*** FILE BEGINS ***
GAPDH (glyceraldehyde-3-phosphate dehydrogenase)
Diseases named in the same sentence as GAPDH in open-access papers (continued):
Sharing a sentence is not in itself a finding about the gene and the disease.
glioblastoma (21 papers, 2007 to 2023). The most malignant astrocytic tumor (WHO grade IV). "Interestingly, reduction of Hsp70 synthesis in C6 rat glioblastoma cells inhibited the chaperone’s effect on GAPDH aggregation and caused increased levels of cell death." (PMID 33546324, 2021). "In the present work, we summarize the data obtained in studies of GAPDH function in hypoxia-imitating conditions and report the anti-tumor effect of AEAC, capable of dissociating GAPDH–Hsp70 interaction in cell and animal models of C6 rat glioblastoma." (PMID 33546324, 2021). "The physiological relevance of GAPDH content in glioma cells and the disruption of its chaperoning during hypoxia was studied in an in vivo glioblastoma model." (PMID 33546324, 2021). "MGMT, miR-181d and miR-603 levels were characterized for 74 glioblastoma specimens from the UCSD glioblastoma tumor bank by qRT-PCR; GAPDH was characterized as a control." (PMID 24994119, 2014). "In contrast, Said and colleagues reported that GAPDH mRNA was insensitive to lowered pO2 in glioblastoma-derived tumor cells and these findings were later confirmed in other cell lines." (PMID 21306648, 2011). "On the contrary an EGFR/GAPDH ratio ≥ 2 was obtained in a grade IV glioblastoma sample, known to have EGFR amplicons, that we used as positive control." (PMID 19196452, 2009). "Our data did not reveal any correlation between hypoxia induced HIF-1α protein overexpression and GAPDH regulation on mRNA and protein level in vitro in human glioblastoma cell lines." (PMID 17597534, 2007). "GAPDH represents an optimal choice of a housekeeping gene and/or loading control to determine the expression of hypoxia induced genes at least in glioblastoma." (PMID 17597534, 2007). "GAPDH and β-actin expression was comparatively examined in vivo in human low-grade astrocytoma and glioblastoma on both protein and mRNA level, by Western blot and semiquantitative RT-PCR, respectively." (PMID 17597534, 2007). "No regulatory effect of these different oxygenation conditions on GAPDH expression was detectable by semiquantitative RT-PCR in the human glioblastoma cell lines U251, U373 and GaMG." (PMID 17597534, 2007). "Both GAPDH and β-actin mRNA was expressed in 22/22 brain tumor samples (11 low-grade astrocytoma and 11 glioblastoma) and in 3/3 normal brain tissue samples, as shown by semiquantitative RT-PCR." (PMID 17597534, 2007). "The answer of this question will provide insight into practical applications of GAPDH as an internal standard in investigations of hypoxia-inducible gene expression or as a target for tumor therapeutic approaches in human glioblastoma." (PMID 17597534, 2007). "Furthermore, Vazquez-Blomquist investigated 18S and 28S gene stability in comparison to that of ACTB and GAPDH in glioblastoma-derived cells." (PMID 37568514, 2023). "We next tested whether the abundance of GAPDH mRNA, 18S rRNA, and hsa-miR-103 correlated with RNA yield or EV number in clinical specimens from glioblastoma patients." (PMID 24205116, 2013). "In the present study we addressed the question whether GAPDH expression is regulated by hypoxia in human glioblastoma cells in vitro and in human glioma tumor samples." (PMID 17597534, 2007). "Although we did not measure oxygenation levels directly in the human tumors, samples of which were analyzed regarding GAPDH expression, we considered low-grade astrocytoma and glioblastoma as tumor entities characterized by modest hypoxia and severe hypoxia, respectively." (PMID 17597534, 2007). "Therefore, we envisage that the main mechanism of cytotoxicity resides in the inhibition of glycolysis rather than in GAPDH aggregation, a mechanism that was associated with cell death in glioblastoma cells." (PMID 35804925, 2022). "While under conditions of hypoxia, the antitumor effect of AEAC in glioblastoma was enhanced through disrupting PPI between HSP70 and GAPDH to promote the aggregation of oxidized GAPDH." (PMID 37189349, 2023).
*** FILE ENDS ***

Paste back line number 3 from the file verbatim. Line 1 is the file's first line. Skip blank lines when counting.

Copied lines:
Sharing a sentence is not in itself a finding about the gene and the disease.